New study unlocks early signals of brain disease through sleep

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In a new study published in the journal eBioMedicine, researchers have found a potential early indicator for severe brain diseases such as Parkinson’s disease and Lewy body dementia.

The key lies in our sleep and the DNA within the powerhouses of our cells—the mitochondria.

Mitochondria are crucial for neuron survival, powering our brain cells like tiny internal batteries. Unlike most of our body’s cells, neurons rely almost exclusively on these organelles for energy.

The study reveals that when mitochondrial DNA within these organelles starts losing pieces of its genetic code, it could signal the onset of neurodegenerative diseases much before the classic symptoms appear.

This investigation was spearheaded by a team including Álex Iranzo, a professor at the University of Barcelona and head of the Neurology Service at the Hospital Clinic of Barcelona, and Ramon Trullàs, a researcher from the Spanish National Research Council.

They, along with first author Margalida Puigròs and others, embarked on this study to understand the mysteries of idiopathic REM sleep behavior disorder (iRBD).

iRBD is a condition that disrupts the deepest phase of sleep, causing people to act out their dreams, sometimes violently. This disorder is intriguing because it often precedes the development of Parkinson’s disease and Lewy body dementia.

To delve deeper, the researchers analyzed cerebrospinal fluid samples from 71 patients, some of whom had iRBD, while others later developed Parkinson’s disease or Lewy body dementia. Their findings were startling.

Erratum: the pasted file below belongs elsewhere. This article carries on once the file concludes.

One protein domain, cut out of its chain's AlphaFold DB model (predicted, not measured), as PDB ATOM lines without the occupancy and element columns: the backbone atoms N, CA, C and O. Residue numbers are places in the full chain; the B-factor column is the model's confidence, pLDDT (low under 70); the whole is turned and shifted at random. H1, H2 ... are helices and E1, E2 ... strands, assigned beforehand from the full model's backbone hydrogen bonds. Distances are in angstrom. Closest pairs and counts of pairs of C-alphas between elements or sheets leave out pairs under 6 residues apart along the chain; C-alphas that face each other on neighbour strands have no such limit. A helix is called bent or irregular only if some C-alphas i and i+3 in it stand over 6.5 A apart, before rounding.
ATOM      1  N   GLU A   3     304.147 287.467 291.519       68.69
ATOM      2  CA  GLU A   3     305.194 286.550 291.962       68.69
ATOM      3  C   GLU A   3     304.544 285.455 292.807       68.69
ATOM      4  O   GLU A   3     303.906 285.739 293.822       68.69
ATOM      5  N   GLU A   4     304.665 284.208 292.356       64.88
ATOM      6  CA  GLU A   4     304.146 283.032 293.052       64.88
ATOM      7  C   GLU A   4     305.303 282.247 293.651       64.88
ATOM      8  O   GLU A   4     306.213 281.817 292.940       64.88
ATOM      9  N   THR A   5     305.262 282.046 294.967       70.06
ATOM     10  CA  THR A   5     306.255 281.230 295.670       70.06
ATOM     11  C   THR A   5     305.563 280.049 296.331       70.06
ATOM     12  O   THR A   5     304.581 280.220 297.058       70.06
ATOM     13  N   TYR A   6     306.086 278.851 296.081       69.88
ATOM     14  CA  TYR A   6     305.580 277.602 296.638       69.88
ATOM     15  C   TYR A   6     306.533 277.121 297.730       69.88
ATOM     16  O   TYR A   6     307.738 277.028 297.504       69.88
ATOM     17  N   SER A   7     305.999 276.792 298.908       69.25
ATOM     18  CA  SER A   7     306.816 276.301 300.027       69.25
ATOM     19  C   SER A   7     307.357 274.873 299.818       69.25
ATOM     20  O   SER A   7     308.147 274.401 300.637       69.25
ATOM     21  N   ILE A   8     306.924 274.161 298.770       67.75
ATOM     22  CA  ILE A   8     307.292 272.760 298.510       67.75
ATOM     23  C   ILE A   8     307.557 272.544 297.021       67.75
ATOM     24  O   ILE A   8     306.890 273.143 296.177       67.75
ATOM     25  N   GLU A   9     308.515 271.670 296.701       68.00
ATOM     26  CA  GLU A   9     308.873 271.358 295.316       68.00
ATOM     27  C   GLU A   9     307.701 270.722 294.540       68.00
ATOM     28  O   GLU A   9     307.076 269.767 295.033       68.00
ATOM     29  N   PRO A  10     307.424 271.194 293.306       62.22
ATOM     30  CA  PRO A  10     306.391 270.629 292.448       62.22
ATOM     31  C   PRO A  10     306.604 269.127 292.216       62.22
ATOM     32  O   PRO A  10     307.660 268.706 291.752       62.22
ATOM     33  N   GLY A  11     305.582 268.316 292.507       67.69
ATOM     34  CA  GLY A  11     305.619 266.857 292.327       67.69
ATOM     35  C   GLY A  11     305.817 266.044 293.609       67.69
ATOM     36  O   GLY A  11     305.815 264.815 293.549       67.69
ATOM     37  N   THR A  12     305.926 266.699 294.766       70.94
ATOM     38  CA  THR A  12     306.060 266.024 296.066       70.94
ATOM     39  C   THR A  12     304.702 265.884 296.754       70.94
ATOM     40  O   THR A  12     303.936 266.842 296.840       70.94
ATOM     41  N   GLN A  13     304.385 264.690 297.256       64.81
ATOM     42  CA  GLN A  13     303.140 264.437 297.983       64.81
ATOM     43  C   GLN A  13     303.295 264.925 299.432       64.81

Patients with iRBD showed a higher level of mitochondrial DNA with deletions—missing chunks of genetic material—compared to those in a healthy control group.

This connection between mitochondrial DNA damage and iRBD could be a critical clue in understanding how neurodegenerative diseases begin.

What’s even more fascinating is that the amount of mitochondrial DNA with deletions in patients with iRBD was linked to how quickly they developed the full-blown symptoms of Parkinson’s disease.

This discovery suggests that the damage to mitochondrial DNA isn’t just a side effect; it could be one of the very first dominoes to fall in the complex chain of events leading to these debilitating conditions.

This study is a significant step forward in the fight against neurodegenerative diseases, offering hope for earlier diagnosis and potentially opening the door to new treatments.

By identifying the early signs of disease before the classic symptoms emerge, doctors could intervene sooner, possibly slowing or even preventing the progression of conditions like Parkinson’s disease and Lewy body dementia.

The researchers call for further investigation to understand the precise role of mitochondrial DNA deletions in neurodegeneration.

Yet, this study highlights an important insight: sometimes, the clues to solving the biggest puzzles in brain health lie in the smallest details and, unexpectedly, in the patterns of our sleep.

If you care about brain health ,please read studies about Vitamin B9 deficiency linked to higher dementia risk, and cranberries could help boost memory.

For more information about brain health, please see recent studies about heartburn drugs that could increase risk of dementia, and results showing this MIND diet may protect your cognitive function, prevent dementia.

The research findings can be found in eBioMedicine.

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